- Tip to support your partner: Educate yourself on the severity of the issue to have a level of understanding of your distressed partner. There are frequent updates on the National Domestic Violence Hotline on how national organizations, local shelters, and even celebrities such as Rihanna are contributing to helping victims find safety.
Secretary of Education, Betsy DeVos, declared a new Title IX ruling that will bolster the rights of those accused of sexual misconduct in schools and universities, effective August 14, 2020. Many survivors are currently seeing their Title IX cases put on hold due to COVID-19 and schools prohibiting students on campuses. Schools should not delay cases of Title IX due to remote learning, contact Know Your IX for more information. However, students are still facing instances of unstable housing, and the fear of the new ruling no longer protecting their student rights.
- Tip to support your partner: be empathetic that changes in the justice system and survivor rights are scary to survivors. Many survivors battle feelings of control. Consuming media and news that causes your partner to feel hopeless is not healthy for their healing (read more to learn tips on survivors consuming media).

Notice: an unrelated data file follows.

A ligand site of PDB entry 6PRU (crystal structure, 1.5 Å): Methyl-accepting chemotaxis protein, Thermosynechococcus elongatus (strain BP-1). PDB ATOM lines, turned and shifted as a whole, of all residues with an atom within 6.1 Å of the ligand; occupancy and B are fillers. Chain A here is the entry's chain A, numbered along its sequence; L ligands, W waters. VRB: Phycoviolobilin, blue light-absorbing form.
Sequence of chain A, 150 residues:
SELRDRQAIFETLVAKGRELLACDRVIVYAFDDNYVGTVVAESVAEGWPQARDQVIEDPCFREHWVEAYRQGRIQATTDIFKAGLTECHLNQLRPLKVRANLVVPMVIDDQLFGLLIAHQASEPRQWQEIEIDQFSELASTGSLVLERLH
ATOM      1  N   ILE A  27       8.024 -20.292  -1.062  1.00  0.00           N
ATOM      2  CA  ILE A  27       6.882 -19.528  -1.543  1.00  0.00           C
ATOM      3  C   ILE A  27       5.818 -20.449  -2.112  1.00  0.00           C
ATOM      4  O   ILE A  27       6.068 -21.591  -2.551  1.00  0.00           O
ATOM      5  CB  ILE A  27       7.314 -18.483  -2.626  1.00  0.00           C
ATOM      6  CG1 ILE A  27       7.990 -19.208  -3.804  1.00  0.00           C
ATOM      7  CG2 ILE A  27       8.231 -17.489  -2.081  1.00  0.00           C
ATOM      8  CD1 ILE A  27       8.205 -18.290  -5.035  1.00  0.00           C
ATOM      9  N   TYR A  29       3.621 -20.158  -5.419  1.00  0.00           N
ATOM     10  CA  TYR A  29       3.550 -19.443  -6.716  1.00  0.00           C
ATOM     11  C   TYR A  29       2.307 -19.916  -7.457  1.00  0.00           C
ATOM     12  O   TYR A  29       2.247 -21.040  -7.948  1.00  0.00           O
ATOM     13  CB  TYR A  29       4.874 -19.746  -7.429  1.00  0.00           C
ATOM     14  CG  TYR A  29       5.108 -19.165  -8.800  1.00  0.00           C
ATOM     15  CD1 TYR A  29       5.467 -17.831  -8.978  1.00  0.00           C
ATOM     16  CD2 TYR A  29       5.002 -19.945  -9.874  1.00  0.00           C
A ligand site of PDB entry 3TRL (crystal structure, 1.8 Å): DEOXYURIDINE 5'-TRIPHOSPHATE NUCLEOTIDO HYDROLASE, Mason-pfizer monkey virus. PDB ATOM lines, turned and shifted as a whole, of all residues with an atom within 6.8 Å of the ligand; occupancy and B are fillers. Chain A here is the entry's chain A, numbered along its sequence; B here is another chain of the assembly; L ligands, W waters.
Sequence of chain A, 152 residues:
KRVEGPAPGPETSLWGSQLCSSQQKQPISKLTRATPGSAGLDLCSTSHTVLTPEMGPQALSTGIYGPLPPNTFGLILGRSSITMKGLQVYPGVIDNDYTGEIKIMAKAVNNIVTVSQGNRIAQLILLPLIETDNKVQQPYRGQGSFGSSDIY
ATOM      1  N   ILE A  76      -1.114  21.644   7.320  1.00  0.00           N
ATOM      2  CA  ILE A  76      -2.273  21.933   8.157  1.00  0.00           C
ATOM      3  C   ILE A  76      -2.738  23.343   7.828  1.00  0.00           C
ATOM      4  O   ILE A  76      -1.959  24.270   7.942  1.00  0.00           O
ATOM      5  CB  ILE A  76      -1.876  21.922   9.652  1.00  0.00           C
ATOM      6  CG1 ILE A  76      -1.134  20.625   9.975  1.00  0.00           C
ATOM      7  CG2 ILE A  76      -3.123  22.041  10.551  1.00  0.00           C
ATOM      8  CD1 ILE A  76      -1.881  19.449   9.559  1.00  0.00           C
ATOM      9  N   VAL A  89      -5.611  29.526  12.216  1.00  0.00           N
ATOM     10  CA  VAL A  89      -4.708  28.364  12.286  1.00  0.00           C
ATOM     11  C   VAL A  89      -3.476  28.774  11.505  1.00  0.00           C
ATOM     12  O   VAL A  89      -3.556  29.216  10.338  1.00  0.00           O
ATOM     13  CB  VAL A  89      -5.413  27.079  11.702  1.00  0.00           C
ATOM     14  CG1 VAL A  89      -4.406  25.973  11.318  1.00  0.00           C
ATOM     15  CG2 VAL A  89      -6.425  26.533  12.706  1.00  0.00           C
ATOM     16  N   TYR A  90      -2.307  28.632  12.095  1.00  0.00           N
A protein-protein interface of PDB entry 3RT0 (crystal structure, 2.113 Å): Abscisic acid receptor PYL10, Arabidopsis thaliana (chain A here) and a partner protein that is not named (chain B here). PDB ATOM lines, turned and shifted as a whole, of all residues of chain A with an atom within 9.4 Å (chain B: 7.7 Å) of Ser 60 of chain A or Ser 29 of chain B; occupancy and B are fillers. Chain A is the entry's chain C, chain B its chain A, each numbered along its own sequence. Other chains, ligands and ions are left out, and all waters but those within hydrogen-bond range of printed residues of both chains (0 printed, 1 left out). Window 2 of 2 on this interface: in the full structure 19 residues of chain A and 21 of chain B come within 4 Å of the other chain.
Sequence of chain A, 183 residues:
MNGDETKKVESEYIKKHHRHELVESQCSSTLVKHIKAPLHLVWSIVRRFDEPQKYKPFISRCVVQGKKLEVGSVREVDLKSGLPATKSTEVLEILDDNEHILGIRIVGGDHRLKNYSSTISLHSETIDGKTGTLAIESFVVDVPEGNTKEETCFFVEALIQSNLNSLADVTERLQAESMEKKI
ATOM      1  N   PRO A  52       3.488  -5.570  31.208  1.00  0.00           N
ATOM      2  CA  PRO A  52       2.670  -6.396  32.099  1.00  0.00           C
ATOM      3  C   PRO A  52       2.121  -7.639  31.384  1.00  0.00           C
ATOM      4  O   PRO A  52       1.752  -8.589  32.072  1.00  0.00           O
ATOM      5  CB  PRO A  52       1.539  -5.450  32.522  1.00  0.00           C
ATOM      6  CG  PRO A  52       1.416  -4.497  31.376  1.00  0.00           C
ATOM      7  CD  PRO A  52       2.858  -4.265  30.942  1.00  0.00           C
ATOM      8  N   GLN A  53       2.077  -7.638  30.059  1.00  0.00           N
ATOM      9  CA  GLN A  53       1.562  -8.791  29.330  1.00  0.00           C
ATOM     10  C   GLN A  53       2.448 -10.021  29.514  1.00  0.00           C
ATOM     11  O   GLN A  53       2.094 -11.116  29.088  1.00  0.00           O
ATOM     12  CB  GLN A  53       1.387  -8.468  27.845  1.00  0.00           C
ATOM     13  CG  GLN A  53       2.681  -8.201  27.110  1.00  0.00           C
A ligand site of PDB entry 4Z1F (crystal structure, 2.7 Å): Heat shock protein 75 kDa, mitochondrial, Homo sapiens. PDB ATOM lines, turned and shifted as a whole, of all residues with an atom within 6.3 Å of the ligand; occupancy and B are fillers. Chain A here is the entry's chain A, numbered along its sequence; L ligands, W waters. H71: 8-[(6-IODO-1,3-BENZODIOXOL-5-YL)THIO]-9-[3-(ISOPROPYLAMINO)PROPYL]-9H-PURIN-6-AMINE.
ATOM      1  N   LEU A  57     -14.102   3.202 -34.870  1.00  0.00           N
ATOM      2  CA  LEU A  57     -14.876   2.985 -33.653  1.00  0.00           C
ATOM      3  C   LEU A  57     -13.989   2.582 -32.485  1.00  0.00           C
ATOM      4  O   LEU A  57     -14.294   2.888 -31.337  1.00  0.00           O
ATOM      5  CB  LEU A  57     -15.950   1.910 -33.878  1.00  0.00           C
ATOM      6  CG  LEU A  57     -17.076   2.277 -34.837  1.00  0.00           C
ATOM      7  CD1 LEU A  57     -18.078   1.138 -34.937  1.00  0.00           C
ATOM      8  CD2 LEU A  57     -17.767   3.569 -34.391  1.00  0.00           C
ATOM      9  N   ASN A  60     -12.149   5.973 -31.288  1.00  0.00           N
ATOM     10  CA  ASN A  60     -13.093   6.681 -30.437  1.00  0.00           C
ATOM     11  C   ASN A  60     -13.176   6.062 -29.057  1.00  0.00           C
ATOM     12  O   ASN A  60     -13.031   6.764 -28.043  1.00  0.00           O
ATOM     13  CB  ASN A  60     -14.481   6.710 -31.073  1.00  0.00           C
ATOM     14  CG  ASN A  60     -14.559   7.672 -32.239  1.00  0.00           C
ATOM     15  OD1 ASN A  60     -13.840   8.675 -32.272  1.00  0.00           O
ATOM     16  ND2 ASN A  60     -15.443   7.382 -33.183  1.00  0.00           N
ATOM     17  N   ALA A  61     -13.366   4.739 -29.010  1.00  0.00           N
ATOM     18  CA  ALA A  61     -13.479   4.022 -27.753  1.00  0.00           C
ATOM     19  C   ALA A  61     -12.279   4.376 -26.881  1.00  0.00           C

The COVID-19 and social distancing measures can take a dramatic decrease in the mental health of a survivor, relationship, or anyone. For survivors, the common feeling of “fear” is introduced in their lives again. Changes in their sleeping patterns can cause nightmares or difficulty concentrating during the day. There might be a change in eating patterns or an increase in alcohol or drug use. The importance of self-care during this time of isolation is a priority but does not mean that changes in behavior won’t occur. Being alone, many are being forced to face our internal thoughts causing stress and panic.
- Tip to support your partner: Encourage your partner to get daily exercise, eat balanced meals, and take the time to help them discuss their concerns. Forming trust that they can confide in you will ease their anxiety. Consume media that does not involve news of the pandemic. Recommend they connect with friends and family over a call to feel a sense of normalcy and belonging apart from your intimate relationship (read more to learn how to support your loved one).
My partner has also seen the side of me that is flourishing during this pandemic. They have watched me consistently write in my journal before bed, indulge in my love for ice cream, and dance to Broadway music tracks across my living room floor. While we both have faced situations of frustration and confusion, we have also learned new ways to love one another despite my past trauma, the pandemic, and have embraced the complexities any relationship has to face.
For resources and help, call National Sexual Assault Telephone Hotline at 1-800-656-HOPE (4673) or visit online.rainn.org; National Domestic Violence Hotline: 800.799.SAFE (7233) or visit https://www.thehotline.org/.